Illinois Congresswoman Jan Schakowsky has introduced the “Abortion Is Health Care Everywhere Act of 2020” to repeal the Helms Amendment, which prohibits the use of U.S. foreign assistance to pay for abortion as a method of family planning. But, the Act, even in its title, assumes more than many Americans are willing to accept.
Millions of Americans reject that abortion can ever be considered health care, and remain opposed to the use of taxpayer funds for the killing of unborn life. It is no surprise that they remain opposed to exporting, much less subsidizing, the practice abroad.
For nearly 50 years, the Helms Amendment has forbidden the U.S. government from doing just that. While taxpayer dollars may go to organizations that perform abortions, they may not be used toward that end. And as the U.S. Supreme Court just reaffirmed, the government has every right to withhold funds from international groups that do not support American interests. The aim of the Act is to lift Helms prohibitions, and allow for the full funding of abortion internationally.
The Congresswoman argues that the Helms Amendment must be repealed on the basis of both its stigmatizing and racist origins and effects. In her view, the Amendment stigmatizes the practice of abortion, casting it as “illegitimate” health care. She explains that this forces providers to distinguish between real health care and abortion, thus limiting access to abortion. She states that the Amendment “hinders billions of individuals from being able to exercise their reproductive rights.” But in reality, it keeps American taxpayers from footing the bill for abortions in developing countries.
The debate on abortion is stronger than ever at home in the U.S., so it follows that the U.S. government should not be promoting or paying for abortions abroad. Yet the new Act ignores the fact that many Americans voice pro-life positions, vote for representatives that defend the rights of the unborn, and expect to see our foreign policy follow suit. For these Americans, abortion can never be “legitimate” health care. The best response to this national climate, then, is a continued ban on promoting and paying for abortion internationally.
The Congresswoman also unfairly condemns the Amendment’s life-saving goal as racist. In her view, the Amendment constitutes an attempt “to control the health care and bodily autonomy of Black and brown people around the world.” Not only is this a deeply skewed and ill-founded line of reasoning that exploits the current national conversation on race, but also it showcases the entrenched hypocrisy of the abortion movement.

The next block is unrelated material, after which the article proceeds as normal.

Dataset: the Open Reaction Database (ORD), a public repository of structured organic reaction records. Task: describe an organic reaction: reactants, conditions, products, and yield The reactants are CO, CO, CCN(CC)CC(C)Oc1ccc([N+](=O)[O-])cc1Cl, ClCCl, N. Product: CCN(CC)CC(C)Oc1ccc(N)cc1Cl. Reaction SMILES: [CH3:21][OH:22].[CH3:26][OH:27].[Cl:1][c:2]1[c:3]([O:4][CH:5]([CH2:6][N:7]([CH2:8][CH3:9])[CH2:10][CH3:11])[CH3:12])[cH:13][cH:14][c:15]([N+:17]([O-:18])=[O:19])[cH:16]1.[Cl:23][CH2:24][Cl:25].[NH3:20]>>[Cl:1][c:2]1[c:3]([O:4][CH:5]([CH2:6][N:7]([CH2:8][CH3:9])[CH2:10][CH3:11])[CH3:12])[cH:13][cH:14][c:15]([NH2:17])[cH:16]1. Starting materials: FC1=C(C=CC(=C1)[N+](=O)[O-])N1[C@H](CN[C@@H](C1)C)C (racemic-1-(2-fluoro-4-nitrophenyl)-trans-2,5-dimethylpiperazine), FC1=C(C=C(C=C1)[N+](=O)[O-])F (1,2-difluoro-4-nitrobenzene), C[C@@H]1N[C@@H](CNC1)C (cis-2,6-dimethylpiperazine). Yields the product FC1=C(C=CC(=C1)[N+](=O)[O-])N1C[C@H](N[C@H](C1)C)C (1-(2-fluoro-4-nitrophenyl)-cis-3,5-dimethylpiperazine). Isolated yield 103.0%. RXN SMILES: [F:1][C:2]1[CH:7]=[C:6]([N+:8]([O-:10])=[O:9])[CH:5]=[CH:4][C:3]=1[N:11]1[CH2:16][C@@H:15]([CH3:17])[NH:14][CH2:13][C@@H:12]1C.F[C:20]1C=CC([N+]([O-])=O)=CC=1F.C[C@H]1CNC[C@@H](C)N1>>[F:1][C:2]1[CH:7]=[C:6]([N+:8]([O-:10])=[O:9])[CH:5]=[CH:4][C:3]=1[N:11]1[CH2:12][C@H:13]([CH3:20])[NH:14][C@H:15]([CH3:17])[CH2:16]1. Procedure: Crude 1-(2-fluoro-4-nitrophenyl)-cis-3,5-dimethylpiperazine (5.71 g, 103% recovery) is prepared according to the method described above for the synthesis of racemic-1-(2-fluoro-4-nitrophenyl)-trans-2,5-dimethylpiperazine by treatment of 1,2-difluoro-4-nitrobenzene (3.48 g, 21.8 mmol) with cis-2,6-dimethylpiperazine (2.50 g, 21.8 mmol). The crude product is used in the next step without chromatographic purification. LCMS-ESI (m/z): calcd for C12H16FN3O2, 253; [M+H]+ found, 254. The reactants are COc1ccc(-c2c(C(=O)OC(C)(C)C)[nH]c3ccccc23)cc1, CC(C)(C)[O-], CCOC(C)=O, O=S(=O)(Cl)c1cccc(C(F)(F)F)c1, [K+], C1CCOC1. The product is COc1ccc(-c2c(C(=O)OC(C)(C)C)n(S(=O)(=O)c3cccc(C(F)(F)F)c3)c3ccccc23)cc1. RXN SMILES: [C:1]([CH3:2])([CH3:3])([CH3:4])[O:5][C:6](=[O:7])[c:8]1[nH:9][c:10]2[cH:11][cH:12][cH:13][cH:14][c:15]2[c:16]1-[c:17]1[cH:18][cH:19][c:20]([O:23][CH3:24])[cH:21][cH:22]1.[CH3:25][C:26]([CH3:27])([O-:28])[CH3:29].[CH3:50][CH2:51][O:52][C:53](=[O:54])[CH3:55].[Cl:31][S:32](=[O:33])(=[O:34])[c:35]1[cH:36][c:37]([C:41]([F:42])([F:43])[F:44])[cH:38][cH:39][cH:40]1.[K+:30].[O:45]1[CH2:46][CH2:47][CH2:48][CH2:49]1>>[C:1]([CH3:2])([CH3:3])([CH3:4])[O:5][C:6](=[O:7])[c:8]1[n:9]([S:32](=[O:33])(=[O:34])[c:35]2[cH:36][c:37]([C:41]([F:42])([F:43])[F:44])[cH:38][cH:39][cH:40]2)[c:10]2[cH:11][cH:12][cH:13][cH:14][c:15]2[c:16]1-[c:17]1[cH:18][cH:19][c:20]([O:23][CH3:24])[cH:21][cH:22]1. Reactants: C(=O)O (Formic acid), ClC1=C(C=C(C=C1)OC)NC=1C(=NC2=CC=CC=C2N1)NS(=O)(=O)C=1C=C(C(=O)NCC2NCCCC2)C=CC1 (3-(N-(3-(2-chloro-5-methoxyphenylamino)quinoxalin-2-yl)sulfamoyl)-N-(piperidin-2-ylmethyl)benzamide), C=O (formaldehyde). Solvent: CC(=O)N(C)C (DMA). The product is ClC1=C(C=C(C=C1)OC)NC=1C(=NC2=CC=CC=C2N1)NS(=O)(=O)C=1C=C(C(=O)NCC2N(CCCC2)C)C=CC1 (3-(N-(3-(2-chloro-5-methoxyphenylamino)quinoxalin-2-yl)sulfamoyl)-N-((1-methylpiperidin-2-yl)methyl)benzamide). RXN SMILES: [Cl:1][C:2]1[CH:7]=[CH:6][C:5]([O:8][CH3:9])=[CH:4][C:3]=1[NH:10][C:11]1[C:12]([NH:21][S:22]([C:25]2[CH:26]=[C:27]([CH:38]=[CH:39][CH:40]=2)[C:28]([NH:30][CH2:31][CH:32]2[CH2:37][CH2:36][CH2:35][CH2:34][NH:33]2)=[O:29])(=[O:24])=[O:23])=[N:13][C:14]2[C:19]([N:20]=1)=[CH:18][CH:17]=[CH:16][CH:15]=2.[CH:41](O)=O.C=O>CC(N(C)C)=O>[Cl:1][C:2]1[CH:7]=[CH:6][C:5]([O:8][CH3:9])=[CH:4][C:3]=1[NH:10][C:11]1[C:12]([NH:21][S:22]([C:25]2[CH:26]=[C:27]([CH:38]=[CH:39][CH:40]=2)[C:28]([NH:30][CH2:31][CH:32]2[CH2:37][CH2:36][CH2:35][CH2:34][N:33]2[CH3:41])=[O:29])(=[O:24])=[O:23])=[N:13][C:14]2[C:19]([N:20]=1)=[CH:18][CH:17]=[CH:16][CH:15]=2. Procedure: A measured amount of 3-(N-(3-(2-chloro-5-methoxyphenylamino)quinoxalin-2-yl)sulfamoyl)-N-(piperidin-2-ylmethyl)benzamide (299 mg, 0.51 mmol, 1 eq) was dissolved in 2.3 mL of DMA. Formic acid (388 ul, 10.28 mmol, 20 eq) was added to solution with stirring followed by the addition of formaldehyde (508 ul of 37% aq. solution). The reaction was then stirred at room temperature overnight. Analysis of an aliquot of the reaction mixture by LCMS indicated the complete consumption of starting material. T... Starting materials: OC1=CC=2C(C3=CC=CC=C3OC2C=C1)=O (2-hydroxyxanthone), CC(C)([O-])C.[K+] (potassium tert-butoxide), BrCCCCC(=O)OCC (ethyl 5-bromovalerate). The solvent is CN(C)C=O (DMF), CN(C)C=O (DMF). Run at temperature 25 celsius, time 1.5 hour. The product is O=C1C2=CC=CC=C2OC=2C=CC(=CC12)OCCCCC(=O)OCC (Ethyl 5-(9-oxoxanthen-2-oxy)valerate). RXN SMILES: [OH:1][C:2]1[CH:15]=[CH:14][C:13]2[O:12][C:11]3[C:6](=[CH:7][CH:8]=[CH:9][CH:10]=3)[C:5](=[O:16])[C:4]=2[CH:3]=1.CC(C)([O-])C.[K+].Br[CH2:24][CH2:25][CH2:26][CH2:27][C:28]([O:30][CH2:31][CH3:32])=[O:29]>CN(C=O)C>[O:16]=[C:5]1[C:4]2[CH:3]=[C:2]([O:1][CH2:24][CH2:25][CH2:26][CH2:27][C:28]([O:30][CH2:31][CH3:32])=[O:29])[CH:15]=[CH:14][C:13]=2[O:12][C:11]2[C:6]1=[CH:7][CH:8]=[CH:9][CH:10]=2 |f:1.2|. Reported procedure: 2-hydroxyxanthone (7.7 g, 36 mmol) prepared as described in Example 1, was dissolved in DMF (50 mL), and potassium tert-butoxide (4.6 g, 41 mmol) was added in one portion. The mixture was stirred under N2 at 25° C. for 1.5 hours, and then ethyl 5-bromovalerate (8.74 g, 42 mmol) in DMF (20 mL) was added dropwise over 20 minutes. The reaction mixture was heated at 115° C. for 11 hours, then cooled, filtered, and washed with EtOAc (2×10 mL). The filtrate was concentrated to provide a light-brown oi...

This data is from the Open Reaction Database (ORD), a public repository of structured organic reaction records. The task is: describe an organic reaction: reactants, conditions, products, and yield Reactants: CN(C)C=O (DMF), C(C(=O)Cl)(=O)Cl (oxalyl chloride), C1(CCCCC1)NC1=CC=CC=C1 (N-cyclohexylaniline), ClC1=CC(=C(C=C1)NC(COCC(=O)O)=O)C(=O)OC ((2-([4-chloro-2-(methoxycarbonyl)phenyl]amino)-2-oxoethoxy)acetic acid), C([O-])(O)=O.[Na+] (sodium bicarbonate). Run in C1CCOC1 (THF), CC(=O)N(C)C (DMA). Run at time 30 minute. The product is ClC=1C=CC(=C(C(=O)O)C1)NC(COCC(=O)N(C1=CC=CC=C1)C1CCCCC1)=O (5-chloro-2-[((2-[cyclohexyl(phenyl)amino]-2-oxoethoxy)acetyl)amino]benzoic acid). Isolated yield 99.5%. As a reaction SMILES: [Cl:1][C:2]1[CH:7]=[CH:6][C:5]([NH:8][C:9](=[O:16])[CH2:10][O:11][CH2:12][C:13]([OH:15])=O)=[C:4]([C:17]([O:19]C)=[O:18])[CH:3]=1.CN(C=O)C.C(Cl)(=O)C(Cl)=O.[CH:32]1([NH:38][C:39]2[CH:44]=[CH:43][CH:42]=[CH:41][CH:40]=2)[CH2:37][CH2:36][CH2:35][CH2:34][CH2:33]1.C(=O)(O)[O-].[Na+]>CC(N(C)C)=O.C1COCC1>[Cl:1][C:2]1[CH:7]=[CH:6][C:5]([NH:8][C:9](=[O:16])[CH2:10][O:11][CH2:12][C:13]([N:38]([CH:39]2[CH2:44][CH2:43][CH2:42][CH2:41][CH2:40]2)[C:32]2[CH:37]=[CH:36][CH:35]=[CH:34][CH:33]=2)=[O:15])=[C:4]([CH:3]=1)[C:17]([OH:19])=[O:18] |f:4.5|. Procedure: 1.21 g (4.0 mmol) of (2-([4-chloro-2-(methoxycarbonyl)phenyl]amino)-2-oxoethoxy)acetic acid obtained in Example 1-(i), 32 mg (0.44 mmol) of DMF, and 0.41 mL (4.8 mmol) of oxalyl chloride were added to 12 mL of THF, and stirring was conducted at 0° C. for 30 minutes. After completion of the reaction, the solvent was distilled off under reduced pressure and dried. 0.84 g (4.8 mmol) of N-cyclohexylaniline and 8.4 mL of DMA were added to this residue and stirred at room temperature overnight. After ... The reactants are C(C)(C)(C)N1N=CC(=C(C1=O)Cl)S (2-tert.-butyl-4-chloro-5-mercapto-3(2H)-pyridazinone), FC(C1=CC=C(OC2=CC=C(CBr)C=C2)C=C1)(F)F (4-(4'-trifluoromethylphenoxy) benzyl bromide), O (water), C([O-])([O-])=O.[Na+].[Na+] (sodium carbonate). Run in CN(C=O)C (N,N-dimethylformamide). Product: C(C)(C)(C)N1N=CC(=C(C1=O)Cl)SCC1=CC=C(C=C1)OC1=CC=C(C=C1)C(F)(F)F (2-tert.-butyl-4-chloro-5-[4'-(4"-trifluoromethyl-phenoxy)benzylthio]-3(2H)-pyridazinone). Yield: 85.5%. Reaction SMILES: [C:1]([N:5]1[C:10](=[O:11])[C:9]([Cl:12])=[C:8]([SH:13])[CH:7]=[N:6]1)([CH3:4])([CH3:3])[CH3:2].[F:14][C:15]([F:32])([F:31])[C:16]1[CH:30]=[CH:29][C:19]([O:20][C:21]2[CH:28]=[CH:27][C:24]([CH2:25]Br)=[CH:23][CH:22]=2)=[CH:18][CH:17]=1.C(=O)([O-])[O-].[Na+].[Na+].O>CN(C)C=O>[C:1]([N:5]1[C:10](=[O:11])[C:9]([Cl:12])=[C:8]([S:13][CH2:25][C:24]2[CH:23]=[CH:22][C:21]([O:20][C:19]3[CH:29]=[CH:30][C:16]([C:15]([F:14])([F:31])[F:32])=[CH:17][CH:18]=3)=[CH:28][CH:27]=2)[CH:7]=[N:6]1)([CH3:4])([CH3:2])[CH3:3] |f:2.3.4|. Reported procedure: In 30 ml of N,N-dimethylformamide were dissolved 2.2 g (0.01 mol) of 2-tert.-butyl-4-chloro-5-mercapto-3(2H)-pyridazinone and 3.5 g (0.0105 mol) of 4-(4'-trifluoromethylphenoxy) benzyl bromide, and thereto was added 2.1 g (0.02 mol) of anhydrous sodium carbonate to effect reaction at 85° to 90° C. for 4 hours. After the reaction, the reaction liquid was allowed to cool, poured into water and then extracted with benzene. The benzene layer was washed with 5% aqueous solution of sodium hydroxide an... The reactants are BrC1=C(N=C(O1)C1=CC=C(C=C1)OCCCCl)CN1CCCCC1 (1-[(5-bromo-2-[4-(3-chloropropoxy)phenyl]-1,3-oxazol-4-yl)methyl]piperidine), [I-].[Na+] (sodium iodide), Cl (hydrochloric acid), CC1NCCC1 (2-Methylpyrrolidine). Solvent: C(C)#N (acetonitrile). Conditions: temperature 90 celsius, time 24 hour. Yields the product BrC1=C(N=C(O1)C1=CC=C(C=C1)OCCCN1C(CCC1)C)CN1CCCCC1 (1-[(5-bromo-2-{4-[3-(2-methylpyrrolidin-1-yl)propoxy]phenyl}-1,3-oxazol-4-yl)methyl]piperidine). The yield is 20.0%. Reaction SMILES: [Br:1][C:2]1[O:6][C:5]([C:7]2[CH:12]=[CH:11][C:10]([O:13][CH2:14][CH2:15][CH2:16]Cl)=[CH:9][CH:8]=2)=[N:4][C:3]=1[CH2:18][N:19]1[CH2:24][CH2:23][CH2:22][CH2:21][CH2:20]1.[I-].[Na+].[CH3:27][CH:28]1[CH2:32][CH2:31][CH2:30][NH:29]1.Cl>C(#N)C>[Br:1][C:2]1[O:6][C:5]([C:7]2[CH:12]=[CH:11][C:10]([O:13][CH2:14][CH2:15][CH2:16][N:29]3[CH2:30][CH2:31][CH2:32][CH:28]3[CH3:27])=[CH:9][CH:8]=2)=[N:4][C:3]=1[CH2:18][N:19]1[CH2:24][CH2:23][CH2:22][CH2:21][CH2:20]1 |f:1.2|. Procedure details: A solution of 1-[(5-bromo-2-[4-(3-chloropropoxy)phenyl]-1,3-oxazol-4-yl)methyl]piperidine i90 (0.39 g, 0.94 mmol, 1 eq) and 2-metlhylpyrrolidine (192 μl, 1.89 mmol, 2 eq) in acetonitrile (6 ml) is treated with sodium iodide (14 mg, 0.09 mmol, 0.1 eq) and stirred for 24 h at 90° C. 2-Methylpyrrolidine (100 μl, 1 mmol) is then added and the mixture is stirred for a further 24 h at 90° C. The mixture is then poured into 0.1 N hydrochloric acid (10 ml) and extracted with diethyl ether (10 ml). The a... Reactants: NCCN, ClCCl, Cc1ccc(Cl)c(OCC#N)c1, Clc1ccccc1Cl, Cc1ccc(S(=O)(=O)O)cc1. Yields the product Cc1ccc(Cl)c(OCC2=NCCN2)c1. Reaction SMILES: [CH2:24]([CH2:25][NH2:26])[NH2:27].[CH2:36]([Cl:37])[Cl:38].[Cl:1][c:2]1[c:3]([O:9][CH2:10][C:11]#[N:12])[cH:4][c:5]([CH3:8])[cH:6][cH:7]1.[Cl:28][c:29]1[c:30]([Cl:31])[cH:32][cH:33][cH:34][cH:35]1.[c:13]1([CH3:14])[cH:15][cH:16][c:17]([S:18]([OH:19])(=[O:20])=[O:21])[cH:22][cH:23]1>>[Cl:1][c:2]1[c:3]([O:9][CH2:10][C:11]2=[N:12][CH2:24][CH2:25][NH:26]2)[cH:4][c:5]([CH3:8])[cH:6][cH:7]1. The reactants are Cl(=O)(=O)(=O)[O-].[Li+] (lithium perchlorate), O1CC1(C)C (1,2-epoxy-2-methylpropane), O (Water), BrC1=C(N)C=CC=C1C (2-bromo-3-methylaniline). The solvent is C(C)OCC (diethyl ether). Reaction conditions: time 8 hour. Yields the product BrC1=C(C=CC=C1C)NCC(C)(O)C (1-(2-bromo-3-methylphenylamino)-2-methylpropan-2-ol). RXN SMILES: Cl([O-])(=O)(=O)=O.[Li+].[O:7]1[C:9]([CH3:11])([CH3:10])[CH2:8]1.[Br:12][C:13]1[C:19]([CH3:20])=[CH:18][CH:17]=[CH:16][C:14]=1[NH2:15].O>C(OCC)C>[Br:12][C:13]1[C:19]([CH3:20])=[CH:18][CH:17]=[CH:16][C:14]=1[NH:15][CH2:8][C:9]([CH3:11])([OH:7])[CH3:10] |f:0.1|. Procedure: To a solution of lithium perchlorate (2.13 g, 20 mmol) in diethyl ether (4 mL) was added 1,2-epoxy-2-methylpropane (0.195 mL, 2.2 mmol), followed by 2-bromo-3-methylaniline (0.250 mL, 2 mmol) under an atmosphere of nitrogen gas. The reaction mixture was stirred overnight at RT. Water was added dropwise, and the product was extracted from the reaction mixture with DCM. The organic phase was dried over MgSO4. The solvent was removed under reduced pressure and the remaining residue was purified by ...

It is beyond dispute that the history of abortion is intrinsically linked to racism, which continues to inform international development efforts to this day. Margaret Sanger, founder of Planned Parenthood, openly espoused eugenicist views. And Marie Stopes, the originator of the Marie Stopes International abortion mega-group, once wrote: “When Bills are passed to ensure the sterility of the hopelessly rotten and racially diseased…our race will rapidly quell the stream of depraved, hopeless and wretched lives which are at present ever increasing proportion in our midst.”
As an international legal expert with a decade of experience at the United Nations, I witness the daily efforts of diplomatic representatives from the developing world to resist the bullying of pro-abortion leaders in the West. In these countries, abortion is illegal or highly restricted, and this is not a result of some backwards vestigial legal accident—these are cultures that affirm and protect the value of unborn life.
African representatives, in particular, often receive non-negotiable dictates to cater to Western ideas of “human rights.” This is a racism that transpires most visibly at the political level in which poor countries are coerced into changing their laws and norms in order to benefit from UN aid money. Abortion is pumped into developing countries as a means of population control, and in tandem, all possible avenues, including the importation of DIY abortion kits, are pursued to circumvent abortion restrictions.
The UN’s overarching abortion promotion goes hand in hand with a deep xenophobia that transpires, largely unseen, inside UN deliberations. Diplomats of the developing world are personally typecast as backwards for challenging Western impositions as they stand up for their sovereign prerogative to protect unborn life.
The Congresswoman is correct to highlight the positive implications of our current national experience—“what’s special about this moment is that people across the country seem to be actually coming together and doing something about it.” But painting the pro-life cause as racist in an effort to repeal the Helms Amendment could not be further from the truth.
The Helms Amendment is crucial for the protection of American pro-life interests, and must be vigilantly safeguarded. Furthermore, as our country tackles difficult conversations, now is the time to unmask where the real racism of the abortion debate lies.
Elyssa Koren is the director of United Nations advocacy in New York City for Alliance Defending Freedom International.